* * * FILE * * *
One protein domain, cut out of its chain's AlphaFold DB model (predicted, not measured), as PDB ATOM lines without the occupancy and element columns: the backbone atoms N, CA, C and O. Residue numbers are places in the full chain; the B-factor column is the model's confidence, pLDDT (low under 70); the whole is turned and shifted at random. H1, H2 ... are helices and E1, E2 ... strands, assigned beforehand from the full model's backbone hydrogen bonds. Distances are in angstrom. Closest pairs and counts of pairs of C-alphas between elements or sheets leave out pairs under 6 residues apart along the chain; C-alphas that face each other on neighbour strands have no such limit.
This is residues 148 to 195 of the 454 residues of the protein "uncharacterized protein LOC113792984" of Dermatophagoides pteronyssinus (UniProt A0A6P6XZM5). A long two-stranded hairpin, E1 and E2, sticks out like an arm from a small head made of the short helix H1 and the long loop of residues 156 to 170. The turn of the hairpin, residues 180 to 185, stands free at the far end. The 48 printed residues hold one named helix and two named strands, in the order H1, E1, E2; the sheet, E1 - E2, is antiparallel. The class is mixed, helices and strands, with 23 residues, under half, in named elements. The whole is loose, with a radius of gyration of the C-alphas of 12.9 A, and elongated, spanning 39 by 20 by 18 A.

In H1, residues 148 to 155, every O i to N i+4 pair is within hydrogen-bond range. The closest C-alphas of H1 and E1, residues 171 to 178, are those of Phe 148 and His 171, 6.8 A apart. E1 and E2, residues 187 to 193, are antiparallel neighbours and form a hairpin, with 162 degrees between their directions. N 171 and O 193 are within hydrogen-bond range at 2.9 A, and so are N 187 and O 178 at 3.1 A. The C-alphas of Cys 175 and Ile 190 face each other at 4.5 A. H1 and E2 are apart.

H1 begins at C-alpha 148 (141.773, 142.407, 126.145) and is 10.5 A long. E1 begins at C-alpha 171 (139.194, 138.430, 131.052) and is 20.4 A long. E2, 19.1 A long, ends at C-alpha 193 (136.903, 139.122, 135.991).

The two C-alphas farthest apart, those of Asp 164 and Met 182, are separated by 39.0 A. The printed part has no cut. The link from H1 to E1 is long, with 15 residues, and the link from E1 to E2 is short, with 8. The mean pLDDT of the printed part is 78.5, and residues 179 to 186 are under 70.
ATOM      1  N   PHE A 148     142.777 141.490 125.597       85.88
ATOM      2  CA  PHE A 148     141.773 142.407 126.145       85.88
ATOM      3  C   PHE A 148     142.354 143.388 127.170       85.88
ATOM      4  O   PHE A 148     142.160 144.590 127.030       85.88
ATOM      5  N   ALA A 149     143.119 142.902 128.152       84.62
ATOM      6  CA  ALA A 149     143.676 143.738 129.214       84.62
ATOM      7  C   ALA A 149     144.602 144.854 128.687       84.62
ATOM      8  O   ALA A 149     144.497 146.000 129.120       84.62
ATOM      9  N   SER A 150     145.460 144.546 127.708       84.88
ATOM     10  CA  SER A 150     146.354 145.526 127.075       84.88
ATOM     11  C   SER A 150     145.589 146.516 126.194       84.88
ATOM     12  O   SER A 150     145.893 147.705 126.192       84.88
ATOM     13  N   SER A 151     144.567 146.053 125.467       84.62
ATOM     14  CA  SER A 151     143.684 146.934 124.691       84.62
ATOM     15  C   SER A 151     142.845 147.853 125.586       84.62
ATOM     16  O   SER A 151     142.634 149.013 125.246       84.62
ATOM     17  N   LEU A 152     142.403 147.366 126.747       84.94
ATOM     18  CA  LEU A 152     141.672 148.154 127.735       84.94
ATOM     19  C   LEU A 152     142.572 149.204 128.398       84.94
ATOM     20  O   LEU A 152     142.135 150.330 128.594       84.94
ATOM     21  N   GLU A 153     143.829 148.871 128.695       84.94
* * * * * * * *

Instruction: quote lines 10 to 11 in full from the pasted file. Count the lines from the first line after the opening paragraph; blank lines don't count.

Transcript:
ATOM      6  CA  ALA A 149     143.676 143.738 129.214       84.62
ATOM      7  C   ALA A 149     144.602 144.854 128.687       84.62